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If You Don’t Know Why Your Texas Friends Are So Excited About Beto O’Rourke, This Video Will Make It Clear

Up to this point, I’d been aware of Beto O’Rourke, the Texas Democrat Representative challenging Ted Cruz’s Senate seat. I knew my friends from the area were fired up about him, but I didn’t know the specifics of why they were so excited. But a video of O’Rourke talking about the protests from NFL players kneeling during the national anthem has gone viral, and it has me wishing I lived in Texas just so I could vote for him.

At a recent town hall meeting in Houston, O’Rourke was asked if he found the protests disrespectful, by a man who said he didn’t approve of players kneeling. O’Rourke’s answer was perfect. Warning: you might want to have some tissues handy.

He begins by saying his short answer to the question is “no” but that “reasonable people can disagree on this issue,” which is already more civility than we’ve seen from other politicians, most notably Donald Trump, who has called the protesting players a “son of a bitch,” saying they’re “ruining the game” and calling for them to be fired.

O’Rourke said he was reminded of the Civil Rights Movement of the 1960s, which someone else in the audience had brought up earlier in the event. He described the sit-ins, the marches, the activists being beaten and killed in the fight to gain full civil rights.

“The freedoms that we have were purchased not just by those in uniform–and they definitely were–but also by those who took their lives into their hands riding those Greyhound buses, the Freedom Riders in the deep south in the 1960s, who knew full well that they would be arrested and they were, serving time in the Mississippi State Penitentiary,” he said. “Rosa Parks getting from the back of the bus to the front of the bus. Peaceful, non-violent protests, including taking a knee at a football game to point out that Black men, unarmed, Black teenagers, unarmed, and Black children, unarmed, are being killed at a frightening level right now, including by members of law enforcement, without accountability and without justice.”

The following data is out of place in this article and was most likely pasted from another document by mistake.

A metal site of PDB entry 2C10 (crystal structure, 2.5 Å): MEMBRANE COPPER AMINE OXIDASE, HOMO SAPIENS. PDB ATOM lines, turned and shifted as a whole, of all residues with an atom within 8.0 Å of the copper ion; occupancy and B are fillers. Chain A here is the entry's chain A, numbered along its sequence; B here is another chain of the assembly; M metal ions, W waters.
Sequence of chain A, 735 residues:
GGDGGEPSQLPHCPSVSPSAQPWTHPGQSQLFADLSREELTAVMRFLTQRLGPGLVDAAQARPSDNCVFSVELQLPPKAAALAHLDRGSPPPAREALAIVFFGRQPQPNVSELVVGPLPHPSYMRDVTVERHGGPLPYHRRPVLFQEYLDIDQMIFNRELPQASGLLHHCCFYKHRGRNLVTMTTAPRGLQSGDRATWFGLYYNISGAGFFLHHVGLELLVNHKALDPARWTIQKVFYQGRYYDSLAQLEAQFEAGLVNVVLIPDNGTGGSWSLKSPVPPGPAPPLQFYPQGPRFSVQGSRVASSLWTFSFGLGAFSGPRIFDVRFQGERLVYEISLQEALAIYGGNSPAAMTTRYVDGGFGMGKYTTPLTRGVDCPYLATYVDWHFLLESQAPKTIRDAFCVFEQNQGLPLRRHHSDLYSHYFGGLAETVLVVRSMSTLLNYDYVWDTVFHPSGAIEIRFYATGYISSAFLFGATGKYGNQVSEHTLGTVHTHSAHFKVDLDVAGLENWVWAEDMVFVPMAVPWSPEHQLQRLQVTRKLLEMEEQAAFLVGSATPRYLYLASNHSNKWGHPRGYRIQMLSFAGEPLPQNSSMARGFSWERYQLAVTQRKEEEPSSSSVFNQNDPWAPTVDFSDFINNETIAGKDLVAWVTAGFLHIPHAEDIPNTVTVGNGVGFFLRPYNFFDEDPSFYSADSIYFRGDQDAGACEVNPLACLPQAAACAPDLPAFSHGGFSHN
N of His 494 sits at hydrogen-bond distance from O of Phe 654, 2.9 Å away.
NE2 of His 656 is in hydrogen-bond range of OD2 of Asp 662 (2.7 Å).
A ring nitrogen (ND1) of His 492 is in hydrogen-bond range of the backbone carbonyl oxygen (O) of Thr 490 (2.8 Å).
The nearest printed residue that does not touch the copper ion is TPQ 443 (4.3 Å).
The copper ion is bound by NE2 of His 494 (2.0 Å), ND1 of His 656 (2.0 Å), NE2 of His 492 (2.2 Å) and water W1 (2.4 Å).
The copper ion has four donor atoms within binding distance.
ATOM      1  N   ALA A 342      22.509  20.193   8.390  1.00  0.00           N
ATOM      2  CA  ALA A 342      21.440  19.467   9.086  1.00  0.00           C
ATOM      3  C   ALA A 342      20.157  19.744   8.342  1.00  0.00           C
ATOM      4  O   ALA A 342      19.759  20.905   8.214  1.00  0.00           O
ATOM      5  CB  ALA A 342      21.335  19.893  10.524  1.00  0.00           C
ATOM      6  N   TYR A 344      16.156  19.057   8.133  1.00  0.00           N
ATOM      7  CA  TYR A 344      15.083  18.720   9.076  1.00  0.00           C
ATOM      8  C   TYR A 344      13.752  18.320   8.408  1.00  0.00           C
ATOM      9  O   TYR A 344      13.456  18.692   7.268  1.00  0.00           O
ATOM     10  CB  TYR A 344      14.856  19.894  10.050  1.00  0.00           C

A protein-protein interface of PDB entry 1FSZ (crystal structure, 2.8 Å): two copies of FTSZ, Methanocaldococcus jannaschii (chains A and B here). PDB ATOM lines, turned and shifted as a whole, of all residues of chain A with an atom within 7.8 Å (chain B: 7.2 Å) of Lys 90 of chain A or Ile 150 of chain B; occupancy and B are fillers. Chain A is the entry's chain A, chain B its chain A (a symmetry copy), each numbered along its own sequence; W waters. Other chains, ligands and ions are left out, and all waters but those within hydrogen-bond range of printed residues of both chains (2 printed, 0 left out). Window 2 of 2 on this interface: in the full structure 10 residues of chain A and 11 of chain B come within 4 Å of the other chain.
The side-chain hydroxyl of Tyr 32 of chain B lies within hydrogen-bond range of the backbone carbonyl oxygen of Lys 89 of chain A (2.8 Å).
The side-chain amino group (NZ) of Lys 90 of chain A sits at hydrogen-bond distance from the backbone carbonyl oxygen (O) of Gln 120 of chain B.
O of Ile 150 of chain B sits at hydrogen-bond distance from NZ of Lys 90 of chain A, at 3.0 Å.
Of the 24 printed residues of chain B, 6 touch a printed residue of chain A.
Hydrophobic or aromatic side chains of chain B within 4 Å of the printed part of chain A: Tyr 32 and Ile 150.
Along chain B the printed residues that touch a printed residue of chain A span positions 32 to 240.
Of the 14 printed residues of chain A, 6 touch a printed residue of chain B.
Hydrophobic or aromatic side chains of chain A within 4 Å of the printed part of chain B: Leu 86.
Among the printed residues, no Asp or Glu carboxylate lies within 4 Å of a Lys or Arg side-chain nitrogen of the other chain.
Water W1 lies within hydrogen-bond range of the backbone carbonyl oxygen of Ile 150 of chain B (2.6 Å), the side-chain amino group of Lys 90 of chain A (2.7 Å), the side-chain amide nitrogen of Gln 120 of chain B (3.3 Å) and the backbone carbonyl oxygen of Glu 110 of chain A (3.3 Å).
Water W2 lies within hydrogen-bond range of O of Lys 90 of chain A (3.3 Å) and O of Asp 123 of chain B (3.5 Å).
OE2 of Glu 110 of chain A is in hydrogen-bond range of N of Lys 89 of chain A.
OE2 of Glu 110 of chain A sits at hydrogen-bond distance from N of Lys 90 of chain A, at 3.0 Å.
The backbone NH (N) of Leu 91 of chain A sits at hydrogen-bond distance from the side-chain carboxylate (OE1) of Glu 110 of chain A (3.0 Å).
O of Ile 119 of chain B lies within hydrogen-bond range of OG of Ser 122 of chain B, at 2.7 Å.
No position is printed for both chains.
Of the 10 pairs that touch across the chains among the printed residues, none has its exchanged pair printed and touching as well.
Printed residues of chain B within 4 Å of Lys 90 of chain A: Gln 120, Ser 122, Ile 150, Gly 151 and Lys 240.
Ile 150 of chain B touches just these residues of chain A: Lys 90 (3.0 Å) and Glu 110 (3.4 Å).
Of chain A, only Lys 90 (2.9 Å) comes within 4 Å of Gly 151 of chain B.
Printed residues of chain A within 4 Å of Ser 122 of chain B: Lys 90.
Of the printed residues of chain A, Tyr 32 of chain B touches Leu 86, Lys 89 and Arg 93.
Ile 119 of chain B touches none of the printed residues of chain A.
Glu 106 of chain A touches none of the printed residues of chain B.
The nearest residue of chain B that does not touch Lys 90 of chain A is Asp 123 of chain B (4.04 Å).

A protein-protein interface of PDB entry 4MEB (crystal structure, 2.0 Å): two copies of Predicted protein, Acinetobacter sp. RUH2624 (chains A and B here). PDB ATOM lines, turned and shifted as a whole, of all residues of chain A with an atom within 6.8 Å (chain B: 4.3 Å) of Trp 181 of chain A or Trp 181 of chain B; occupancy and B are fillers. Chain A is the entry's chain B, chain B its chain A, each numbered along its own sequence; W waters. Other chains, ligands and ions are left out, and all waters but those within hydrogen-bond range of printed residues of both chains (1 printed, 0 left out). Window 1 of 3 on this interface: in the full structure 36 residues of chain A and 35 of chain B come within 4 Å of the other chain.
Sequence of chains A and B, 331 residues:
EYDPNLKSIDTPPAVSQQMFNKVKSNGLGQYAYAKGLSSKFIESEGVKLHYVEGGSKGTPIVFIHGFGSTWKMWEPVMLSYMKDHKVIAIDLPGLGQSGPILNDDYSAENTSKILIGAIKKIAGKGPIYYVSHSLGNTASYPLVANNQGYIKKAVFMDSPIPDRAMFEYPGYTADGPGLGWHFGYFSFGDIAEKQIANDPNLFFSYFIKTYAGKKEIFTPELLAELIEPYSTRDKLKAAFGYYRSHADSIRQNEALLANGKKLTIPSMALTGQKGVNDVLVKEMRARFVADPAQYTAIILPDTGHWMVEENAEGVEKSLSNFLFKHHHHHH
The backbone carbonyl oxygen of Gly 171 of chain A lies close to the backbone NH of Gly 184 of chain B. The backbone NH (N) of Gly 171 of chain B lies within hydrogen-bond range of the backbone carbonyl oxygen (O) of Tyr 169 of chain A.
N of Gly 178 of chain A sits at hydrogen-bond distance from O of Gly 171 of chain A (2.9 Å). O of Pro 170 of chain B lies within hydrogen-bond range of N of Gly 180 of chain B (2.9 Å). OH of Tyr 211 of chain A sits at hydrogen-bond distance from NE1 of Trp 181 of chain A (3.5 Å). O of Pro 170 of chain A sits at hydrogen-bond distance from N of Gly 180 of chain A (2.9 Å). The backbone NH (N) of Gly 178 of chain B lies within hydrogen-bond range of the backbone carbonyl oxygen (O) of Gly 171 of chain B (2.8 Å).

“And this problem,” he said, “as grave as it is, is not gonna fix itself, and they’re frustrated, frankly, with people like me, and those in positions of public trust and power who have been unable to resolve this or bring justice for what has been done, and to stop it from continuing to happen in this country.”

It shouldn’t be this powerful just to hear a politician acknowledge the actual reason why these players are protesting, rather than perpetuating the false idea that it has anything at all to do with patriotism or disrespect to troops or veterans. But that’s a rare thing to hear, so it is.

O’Rourke continued, “Non-violently, peacefully, while the eyes of this country are watching these games, they take a knee to bring our attention and our focus to this problem to ensure that we fix it. That is why they are doing it. And I can think of nothing more American than to peacefully stand up, or take a knee, for your rights, any time, anywhere, in any place.”

(via NowThis on Twitter, image: Chris Covatta/Getty Images)

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Vivian Kane (she/her) has a lot of opinions about a lot of things. Born in San Francisco and radicalized in Los Angeles, she now lives in Kansas City, Missouri with her husband Brock Wilbur and too many cats.